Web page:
There are specimens from Jamaica and Mexico, but those are likely cultivated plants.

    Wild Theobroma cacao trees grow in South America, near the Amazon basin, and they like heat and shade.

    “They’re short and in the wild they grow under a canopy of taller forest trees, and in cultivation, they might cut out some trees from a rainforest and plant Theobroma cacao in the understory,” Livshultz said.

    Clusters of creamy yellow flowers grow directly out of the trunk of the tree. Often it is petals that entice insects, but on the cacao, the flashiest features are five ruby-red spikes at the center of the flower. We don’t know for sure, but botanists say those staminodes may also produce a bit of nectar to attract insects.

    The pollinators

    Chocolate is big business, but there have been surprisingly few studies on which insects actually help cocoa flowers become fruit.

    “If you don’t have pollinators, you don’t get fruit, and if you don’t get fruit, you don’t have chocolate to sell,” Livshultz said. “One of the things I’m struck by is how little we know about pollination.”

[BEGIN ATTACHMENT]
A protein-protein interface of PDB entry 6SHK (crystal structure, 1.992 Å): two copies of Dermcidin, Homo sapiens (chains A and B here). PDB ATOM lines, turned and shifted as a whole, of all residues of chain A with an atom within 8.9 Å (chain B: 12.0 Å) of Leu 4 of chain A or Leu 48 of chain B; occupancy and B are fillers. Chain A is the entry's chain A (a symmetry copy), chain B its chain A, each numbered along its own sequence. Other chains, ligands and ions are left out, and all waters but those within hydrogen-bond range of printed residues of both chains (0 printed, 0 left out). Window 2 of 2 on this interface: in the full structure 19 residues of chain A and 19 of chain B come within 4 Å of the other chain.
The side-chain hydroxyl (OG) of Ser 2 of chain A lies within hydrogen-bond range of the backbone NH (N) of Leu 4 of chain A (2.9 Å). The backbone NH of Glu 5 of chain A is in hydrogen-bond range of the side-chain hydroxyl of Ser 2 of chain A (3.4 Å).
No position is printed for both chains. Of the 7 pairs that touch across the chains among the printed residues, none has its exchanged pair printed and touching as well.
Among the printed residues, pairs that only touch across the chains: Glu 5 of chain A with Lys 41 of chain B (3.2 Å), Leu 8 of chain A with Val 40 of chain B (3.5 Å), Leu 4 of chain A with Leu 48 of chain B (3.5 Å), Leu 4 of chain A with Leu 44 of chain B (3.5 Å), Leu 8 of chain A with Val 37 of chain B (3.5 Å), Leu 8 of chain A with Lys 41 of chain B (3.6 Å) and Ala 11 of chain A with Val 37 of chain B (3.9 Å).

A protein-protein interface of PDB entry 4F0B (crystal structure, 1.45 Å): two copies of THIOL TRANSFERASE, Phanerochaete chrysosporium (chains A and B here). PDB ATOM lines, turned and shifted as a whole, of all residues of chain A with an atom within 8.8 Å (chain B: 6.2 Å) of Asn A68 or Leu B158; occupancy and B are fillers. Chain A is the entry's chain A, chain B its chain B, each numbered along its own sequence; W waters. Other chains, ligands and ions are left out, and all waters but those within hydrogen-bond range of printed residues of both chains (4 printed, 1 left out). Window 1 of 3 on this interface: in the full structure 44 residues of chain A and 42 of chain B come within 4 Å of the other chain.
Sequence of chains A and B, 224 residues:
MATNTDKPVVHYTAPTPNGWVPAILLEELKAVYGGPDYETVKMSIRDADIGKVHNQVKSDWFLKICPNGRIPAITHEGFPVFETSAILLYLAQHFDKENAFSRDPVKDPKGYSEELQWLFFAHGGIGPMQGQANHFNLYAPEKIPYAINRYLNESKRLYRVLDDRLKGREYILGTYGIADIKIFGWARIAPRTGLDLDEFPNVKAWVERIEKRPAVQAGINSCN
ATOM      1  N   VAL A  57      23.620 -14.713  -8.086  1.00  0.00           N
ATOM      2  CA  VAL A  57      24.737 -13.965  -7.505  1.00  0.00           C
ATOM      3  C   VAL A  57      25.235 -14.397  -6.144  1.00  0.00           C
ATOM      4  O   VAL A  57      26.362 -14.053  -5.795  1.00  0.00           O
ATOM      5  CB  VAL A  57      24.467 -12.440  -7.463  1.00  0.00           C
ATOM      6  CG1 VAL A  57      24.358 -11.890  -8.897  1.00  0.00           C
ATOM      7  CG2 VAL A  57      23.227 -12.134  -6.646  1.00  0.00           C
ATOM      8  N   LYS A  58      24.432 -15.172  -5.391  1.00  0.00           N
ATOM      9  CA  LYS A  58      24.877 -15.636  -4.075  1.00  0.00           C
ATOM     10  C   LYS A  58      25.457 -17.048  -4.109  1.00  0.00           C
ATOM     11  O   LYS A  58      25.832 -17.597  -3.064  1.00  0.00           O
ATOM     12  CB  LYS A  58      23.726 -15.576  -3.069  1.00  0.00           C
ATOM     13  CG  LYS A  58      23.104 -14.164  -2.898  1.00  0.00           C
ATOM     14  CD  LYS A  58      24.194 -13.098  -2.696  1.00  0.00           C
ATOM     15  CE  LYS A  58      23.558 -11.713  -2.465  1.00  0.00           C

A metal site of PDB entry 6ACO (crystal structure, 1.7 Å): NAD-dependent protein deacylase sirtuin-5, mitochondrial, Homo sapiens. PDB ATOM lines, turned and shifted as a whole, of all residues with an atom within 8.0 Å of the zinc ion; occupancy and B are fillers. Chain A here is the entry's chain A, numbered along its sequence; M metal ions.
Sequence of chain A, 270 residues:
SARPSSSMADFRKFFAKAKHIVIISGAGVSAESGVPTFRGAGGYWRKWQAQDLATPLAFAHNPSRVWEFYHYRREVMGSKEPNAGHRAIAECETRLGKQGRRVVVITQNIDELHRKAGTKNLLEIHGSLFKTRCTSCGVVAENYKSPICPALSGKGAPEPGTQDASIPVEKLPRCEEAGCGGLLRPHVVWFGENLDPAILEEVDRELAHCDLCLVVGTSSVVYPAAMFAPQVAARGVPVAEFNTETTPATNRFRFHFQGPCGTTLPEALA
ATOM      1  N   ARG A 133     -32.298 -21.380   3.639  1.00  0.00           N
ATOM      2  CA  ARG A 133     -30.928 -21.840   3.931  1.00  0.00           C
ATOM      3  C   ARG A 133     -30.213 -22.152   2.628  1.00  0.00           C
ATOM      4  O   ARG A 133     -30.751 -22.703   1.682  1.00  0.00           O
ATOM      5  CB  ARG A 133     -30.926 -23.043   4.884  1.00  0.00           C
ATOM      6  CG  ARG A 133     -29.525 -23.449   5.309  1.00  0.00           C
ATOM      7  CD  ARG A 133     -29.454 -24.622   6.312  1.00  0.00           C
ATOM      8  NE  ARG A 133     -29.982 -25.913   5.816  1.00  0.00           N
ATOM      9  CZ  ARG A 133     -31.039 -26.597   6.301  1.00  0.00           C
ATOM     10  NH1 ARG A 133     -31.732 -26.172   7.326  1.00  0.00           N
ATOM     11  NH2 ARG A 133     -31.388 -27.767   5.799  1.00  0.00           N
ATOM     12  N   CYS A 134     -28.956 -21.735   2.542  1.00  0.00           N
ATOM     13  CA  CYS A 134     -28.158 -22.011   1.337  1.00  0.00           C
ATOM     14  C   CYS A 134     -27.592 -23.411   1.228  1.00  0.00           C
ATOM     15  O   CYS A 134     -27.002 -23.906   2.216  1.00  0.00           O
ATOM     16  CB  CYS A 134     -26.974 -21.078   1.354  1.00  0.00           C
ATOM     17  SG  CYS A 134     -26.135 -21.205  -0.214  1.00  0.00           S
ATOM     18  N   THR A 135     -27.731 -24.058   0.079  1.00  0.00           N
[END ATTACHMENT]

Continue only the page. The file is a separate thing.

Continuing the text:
Livshultz says part of the challenge may be that the insects that pollinate cacao flowers are so very small.

    The academy has specimens of flies and wasps similar to those that visit cocoa plants. Forcipomyiinae flies–one group of biting midges—are as small as the head of pin.

    Entomologist Jason Weintraub, manager of the academy’s insect collection, says the flies are best seen under a microscope.

    One male is hairy, with a long abdomen, and eyes banded in black and bronze.

    The midges at the academy collection aren’t the flies that visit chocolate plants, but they’re in the family.

    “It’s a distant cousin of one of the tropical species in Africa that we suspect is a pollinator of cultivated Theobroma,” Weintraub said.

    It’s fun to talk about the midge, but Weintraub says the list of potential chocolate pollinators is long.

    Another pollinator candidate is a tiny wasp in the family Eulophidae. In South America, wasps in the same family also visit cacao plants.